An HPC-cloud-based CFD platform based around classical maritime scenarios that are familiar to naval architects has been implemented. The features of this platform include the computation of basic hull resistance and hull resistance in oblique flow. These are of primary interest for shipyards in the determination of the power of the engine to be installed on board. Automated pre-processing support includes advanced meshing and automated post-processing support includes 3D views of pressure and velocity fields and other features of interest. Finally, a portal to enable the secure submission of jobs to the HPC platform has been developed. The platform developed allows the calculation of the basic problems encountered in the marine market in a simple manner and it makes CFD simulation accessible to the non-expert user. Such advanced simulations are a real alternative to the use of expensive tests and models.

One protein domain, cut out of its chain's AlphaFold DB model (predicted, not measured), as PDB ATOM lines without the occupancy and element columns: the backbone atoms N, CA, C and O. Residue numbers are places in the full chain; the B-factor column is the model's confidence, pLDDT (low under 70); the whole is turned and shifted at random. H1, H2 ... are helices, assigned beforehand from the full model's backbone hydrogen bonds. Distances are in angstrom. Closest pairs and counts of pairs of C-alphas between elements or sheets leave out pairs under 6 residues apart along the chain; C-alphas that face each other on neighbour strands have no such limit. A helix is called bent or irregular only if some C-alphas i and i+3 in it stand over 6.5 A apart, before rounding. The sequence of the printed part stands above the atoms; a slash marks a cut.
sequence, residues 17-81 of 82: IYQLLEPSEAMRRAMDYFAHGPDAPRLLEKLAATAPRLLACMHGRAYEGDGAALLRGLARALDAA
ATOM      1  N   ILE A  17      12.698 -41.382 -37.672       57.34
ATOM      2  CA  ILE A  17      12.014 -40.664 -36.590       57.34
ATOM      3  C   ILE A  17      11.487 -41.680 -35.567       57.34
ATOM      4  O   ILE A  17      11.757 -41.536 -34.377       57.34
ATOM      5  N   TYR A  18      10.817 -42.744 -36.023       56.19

Through the use of the Cloud-based-HPC CFD platform, NEXTFLOW expects an additional revenue of €215K in the first year, rising to more than €1M in the third year. In the short term, new scenarios will be added to this marine CFD solution, to address the main hydrodynamic problems encountered by the market. In the long term, NEXTFLOW expects a significant part of its revenues will come from cloud solutions, with an estimated annual licence revenue of €500K to €900K per year. Performance optimisation studies carried out by HydrOcean on several kinds of ships show gains ranging from 2% to 10% on fuel consumption as a result of evaluating several hull forms in the design process. The automation of the CFD process will provide gains in efficiency and productivity for optimization studies. This will result in an increase of around 20%, approximately 200 k€ per year, of the related revenue of HydrOcean. HydrOcean is also the software distribution partner of NEXTFLOW Software in the marine sector. The possibility of proposing an online platform for calculation (simple calculations currently, but more complex computations in the future) will increase HydrOcean’s revenues as a reseller. VPLP always try to improve its design, and nowadays RANS calculation has become an effective way to understand what is going on at the flow level. Such a solution allows VPLP to have an easy to use and cheap CFD solution, enabling to use CFD for smaller projects that wouldn't have benefited this kind of simulations by the past. Being an end-user has been a great opportunity to define a tool that matches perfectly expectations during the design process. An extended calculation matrix on a lab boat has been simulated in order to simulate her behaviour dynamically. Thus, this campaign will allow VPLP to understand better how CFD could be used in a Velocity Prediction Program. In the short term, it is expected to conclude a business partnership with the partners of this experiment creating additional software revenues for Distene. In the longer term, Distene expects a significant growth, to which this experiment has contributed, increasing annual licence revenue from €300K to €750K. Based on NEXTFLOW projections for HPC compute time requirements over the next 3 years, Bull anticipates revenues of respectively 50K€, 110K€ and 250K€.